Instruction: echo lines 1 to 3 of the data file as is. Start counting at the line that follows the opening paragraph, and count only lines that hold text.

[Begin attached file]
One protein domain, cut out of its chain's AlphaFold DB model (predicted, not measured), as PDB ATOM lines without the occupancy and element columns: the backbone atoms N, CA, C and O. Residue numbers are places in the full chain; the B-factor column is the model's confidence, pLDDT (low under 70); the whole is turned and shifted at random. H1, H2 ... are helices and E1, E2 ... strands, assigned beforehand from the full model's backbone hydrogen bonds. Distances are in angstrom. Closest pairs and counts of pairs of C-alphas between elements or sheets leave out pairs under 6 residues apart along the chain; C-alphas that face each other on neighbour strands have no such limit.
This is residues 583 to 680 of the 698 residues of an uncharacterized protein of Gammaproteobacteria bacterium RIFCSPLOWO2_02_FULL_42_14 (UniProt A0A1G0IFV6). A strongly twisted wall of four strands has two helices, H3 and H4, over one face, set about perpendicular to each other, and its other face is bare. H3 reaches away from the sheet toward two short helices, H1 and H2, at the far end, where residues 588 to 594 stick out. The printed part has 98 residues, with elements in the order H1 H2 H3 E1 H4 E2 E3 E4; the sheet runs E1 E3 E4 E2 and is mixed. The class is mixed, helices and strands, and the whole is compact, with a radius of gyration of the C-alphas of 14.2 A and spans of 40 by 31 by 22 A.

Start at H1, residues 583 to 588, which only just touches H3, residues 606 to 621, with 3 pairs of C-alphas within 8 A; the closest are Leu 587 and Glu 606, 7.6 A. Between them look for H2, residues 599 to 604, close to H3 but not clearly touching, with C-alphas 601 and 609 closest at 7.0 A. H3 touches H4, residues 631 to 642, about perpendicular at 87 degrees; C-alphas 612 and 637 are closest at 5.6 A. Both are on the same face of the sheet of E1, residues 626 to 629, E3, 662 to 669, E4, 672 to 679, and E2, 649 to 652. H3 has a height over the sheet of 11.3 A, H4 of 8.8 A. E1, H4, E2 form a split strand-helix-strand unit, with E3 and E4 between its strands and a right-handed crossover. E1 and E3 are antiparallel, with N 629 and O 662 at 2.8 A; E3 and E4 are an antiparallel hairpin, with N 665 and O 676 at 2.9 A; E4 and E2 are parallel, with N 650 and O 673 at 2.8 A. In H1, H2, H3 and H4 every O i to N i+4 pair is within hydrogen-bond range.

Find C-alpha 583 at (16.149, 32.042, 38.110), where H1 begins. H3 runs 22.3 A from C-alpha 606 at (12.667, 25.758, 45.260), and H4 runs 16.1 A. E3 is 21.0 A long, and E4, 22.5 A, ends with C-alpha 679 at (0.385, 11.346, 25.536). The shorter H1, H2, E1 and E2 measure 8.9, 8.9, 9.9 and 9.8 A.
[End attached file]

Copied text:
This is residues 583 to 680 of the 698 residues of an uncharacterized protein of Gammaproteobacteria bacterium RIFCSPLOWO2_02_FULL_42_14 (UniProt A0A1G0IFV6). A strongly twisted wall of four strands has two helices, H3 and H4, over one face, set about perpendicular to each other, and its other face is bare. H3 reaches away from the sheet toward two short helices, H1 and H2, at the far end, where residues 588 to 594 stick out. The printed part has 98 residues, with elements in the order H1 H2 H3 E1 H4 E2 E3 E4; the sheet runs E1 E3 E4 E2 and is mixed. The class is mixed, helices and strands, and the whole is compact, with a radius of gyration of the C-alphas of 14.2 A and spans of 40 by 31 by 22 A.

Start at H1, residues 583 to 588, which only just touches H3, residues 606 to 621, with 3 pairs of C-alphas within 8 A; the closest are Leu 587 and Glu 606, 7.6 A. Between them look for H2, residues 599 to 604, close to H3 but not clearly touching, with C-alphas 601 and 609 closest at 7.0 A. H3 touches H4, residues 631 to 642, about perpendicular at 87 degrees; C-alphas 612 and 637 are closest at 5.6 A. Both are on the same face of the sheet of E1, residues 626 to 629, E3, 662 to 669, E4, 672 to 679, and E2, 649 to 652. H3 has a height over the sheet of 11.3 A, H4 of 8.8 A. E1, H4, E2 form a split strand-helix-strand unit, with E3 and E4 between its strands and a right-handed crossover. E1 and E3 are antiparallel, with N 629 and O 662 at 2.8 A; E3 and E4 are an antiparallel hairpin, with N 665 and O 676 at 2.9 A; E4 and E2 are parallel, with N 650 and O 673 at 2.8 A. In H1, H2, H3 and H4 every O i to N i+4 pair is within hydrogen-bond range.

Find C-alpha 583 at (16.149, 32.042, 38.110), where H1 begins. H3 runs 22.3 A from C-alpha 606 at (12.667, 25.758, 45.260), and H4 runs 16.1 A. E3 is 21.0 A long, and E4, 22.5 A, ends with C-alpha 679 at (0.385, 11.346, 25.536). The shorter H1, H2, E1 and E2 measure 8.9, 8.9, 9.9 and 9.8 A.